in sum, all i’m saying is this: Jesus said that he did not come for the healthy, but the sick, not for the righteous, but the unrighteous. moreover, Jesus never side-stepped the eventuality of judgment, but he led with love.

he led with love.

i think it’s best that i follow his lead and leave the judgment to Him. and i am so deeply grateful that i have a wife, a community and a conversation that is helping me to do just that.

*her name has been changed to protect her anonymity. but rest assured, the nom de plume does reflect her incredibly unique name.

**james ault summarizes this tendency quite well in his spirit and flesh: life in a fundamentalist baptist church. if you haven’t read this volume, you should.

In Uncategorized on May 26, 2006 at 2:27 pm

rear entry gentry and kevin smith clark present: office conversations that make us want to crack f&%#ing skulls

maybe it’s just us, but we think that since seinfeld signed off some eight years ago, intriguing water cooler conversation has slowly gone the way of the buffalo. seinfeld gave us so much: opportunities to replicate the contest, chortles about shrinkage, annoying new greetings…now all we’ve got is gossip about america’s damn idol and britney’s fertility.

so, lest we stalk through our offices with liquid cooled AR-15s, we would like to let you know that any conversation that starts with…

“did you watch idol last night?”

“hi, this is _______, looks like we’re playing phone tag.”

“actually, gas is five cents cheaper at…”

“moving forward..”

“can you believe this weather?”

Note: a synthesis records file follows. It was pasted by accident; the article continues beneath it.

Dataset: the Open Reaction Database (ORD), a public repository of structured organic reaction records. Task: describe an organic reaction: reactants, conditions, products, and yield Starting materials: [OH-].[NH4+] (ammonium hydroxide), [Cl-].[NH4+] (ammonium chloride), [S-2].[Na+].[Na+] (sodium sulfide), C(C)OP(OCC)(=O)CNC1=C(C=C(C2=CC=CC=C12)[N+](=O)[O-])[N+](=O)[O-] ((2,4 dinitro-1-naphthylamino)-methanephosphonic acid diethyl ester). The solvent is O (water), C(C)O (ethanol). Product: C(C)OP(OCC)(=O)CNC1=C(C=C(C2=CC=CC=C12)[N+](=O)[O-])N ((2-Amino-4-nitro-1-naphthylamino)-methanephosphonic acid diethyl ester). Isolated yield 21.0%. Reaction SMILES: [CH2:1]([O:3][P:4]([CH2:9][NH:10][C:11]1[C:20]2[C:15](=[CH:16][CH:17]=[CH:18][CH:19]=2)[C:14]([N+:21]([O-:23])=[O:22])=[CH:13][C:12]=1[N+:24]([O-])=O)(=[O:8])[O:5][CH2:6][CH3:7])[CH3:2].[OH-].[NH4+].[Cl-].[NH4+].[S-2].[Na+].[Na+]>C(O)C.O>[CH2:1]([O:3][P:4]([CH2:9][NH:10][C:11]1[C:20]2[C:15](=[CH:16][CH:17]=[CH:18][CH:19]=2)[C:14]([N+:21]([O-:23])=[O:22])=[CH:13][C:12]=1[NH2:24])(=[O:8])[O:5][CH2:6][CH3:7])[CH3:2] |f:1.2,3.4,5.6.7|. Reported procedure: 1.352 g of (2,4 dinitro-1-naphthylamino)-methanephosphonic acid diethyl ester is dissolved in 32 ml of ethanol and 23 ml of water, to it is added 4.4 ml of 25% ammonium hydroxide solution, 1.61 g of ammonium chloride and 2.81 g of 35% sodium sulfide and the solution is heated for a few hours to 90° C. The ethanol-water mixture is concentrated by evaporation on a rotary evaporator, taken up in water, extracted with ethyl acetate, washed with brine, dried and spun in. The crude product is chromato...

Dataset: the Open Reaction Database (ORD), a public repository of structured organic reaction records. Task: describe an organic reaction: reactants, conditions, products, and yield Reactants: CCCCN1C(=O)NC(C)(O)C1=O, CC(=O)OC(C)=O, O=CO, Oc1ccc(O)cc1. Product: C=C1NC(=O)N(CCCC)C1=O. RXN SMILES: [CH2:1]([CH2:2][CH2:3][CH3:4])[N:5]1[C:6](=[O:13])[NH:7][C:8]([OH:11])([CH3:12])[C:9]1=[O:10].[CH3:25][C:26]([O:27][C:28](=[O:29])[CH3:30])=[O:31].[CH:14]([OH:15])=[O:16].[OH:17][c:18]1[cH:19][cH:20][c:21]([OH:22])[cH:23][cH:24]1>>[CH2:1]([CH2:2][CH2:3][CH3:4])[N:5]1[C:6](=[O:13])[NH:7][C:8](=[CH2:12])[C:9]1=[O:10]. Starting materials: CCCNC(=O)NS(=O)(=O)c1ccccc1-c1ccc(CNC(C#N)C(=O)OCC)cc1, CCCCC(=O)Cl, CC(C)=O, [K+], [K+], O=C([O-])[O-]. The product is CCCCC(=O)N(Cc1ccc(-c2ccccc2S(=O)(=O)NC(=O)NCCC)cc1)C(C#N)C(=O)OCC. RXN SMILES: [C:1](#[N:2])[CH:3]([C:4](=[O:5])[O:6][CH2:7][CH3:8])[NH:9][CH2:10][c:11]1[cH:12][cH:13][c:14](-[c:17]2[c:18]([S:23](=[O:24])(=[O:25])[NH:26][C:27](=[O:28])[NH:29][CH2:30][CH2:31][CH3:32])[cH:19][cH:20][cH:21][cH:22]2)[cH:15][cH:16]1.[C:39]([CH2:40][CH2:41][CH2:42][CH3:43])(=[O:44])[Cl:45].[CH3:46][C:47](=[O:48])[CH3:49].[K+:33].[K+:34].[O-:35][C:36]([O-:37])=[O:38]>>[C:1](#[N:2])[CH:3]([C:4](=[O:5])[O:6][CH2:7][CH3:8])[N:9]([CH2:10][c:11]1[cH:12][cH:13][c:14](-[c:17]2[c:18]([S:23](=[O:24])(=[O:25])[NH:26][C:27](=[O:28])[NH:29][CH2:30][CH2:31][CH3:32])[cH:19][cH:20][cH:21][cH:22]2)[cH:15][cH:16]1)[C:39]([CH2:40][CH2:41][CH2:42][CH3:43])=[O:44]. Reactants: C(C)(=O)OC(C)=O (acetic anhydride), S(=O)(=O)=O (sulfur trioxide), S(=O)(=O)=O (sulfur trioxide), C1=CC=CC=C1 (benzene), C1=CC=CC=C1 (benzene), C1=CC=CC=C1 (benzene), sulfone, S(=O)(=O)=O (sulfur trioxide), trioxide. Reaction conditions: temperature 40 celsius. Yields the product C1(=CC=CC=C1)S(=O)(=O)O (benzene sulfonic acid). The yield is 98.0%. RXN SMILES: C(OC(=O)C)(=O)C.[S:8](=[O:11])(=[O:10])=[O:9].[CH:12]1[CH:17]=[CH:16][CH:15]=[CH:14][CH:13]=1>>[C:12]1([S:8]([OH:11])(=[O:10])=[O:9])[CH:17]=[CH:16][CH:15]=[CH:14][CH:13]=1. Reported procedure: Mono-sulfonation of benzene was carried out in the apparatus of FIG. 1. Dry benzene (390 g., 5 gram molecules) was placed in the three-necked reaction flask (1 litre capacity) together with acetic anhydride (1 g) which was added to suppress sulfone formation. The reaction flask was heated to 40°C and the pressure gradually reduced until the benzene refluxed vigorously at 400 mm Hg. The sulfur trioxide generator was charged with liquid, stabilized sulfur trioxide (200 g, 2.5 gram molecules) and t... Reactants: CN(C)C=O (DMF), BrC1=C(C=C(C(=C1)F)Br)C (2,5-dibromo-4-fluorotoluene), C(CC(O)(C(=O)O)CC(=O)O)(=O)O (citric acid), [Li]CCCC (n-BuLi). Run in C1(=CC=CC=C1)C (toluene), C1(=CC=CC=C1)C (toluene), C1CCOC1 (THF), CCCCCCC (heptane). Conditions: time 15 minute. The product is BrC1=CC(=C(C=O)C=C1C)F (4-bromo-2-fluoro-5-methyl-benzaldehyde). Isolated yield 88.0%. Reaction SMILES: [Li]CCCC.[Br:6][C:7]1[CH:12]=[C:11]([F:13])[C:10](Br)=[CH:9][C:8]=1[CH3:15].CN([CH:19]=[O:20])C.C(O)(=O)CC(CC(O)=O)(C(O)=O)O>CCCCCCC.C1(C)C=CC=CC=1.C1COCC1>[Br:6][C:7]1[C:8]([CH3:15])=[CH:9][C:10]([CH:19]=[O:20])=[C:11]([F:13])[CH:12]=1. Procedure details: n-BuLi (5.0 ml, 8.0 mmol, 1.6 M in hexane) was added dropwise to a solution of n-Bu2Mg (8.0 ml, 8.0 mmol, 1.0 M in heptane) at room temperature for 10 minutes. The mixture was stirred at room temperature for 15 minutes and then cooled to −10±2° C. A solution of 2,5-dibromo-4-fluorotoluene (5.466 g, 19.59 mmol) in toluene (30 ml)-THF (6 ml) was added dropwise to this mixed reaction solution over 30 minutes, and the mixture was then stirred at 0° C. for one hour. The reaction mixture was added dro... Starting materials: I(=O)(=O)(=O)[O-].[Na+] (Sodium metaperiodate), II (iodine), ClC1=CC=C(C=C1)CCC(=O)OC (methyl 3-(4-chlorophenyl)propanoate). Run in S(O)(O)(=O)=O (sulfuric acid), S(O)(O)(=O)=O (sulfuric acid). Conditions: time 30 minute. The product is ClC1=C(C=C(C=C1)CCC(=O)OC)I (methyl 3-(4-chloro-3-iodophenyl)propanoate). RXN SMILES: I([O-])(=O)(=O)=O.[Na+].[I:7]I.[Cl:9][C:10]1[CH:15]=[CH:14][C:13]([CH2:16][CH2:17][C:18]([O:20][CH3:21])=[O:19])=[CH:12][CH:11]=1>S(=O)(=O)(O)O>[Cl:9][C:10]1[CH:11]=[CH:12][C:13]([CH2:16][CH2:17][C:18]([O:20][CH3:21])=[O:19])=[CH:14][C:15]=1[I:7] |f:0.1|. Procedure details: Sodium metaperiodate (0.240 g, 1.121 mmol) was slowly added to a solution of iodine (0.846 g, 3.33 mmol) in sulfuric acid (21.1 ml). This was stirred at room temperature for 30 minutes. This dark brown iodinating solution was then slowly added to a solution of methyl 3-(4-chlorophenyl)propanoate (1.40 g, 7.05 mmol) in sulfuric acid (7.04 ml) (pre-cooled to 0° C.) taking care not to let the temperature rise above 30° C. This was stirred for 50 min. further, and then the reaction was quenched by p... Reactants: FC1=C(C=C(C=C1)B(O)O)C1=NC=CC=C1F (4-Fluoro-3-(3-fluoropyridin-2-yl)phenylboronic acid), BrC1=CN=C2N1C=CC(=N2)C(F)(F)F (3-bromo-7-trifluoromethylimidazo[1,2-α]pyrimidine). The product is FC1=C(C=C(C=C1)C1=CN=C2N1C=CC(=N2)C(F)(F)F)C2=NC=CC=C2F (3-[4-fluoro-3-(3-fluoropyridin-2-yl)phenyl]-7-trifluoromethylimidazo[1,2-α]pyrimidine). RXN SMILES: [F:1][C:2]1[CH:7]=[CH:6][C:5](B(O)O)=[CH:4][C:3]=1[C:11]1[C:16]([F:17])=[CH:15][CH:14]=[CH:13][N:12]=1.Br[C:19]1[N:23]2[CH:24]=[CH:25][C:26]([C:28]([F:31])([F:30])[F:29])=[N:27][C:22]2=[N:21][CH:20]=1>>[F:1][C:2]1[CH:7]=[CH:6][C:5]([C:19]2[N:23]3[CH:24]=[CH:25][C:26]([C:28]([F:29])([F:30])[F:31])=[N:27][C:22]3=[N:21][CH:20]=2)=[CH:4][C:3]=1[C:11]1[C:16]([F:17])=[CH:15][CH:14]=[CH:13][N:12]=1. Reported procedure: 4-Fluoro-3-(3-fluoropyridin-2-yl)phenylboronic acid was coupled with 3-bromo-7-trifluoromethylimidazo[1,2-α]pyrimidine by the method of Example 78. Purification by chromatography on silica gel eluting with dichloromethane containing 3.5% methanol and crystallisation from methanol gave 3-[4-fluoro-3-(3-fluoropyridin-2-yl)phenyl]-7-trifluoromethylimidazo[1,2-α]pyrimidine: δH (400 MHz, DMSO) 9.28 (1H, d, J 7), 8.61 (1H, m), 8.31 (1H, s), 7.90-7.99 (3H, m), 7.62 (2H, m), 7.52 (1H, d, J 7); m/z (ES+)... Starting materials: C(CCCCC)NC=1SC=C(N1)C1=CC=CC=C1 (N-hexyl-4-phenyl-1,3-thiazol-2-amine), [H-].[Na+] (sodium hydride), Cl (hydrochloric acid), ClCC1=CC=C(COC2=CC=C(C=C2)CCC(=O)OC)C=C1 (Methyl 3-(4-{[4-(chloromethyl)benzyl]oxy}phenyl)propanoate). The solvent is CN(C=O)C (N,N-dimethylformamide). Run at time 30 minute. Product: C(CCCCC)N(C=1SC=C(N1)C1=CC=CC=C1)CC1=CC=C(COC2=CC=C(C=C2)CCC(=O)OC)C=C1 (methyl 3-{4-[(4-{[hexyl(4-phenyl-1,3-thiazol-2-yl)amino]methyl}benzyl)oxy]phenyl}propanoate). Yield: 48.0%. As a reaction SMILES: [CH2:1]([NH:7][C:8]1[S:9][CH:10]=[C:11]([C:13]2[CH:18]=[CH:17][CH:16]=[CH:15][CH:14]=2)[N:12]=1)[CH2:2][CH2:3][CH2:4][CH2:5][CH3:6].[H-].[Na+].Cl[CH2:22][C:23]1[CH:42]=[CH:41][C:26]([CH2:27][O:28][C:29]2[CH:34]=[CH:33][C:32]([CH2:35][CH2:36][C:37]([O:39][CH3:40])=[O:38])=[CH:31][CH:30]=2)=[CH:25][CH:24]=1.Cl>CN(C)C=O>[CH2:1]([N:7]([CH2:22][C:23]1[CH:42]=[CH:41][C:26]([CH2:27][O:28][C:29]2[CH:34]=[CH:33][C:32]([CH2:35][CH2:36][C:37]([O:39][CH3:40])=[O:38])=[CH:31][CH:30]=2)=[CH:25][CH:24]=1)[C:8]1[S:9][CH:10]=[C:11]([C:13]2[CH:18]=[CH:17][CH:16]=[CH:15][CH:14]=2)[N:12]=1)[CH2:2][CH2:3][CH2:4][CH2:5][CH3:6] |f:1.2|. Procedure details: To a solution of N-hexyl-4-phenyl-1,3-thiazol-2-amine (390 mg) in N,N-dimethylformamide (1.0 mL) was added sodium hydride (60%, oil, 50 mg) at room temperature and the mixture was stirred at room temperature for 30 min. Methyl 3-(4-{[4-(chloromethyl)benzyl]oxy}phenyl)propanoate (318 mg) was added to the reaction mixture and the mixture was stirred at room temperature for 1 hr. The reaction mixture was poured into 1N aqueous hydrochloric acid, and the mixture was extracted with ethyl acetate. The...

“is it cold over there? ‘cause i’m freezing over here.”

“where are we going to grab lunch today?”


makes us want to crack fucking skulls. just though you should know.

if there are particular conversations that you want us to steer clear of, let us know. we’re big on relational reciprocity like that.

In Uncategorized on May 25, 2006 at 2:57 pm

where i muse about my mistress

as pathetic as it sounds, my greatest regret in life is failing to put it all together as a pitcher. “pitching is 90% mental.” i’ve heard that phrase so many times it has become cliché and have internalized it to such a degree that it is now dogma. i suspect that phrase, “pitching is 90% mental,” is scratched in the margins of the new covenant that has been carved on my heart. but no matter how many bullpen sessions i endured or critiques of my mechanics i absorbed i simply could not adequately reconcile my b+ arm with a f- head. i understood the concepts of pitching well enough, had carefully studied grips and schematics of mechanics in my head, but this knowledge never enabled me to pound the zone or keep my cool when i failed to do so. i think there’s a metaphor for concerning the relationship between theology and praxis in there, but i’m too tired to flesh it out.

maybe next year i’ll get in shape, cut it loose and see if a more developed head can make use of my rapidly declining ability. until then, i’ll continue to serve as a coach and ball bitch for the beverly brewers.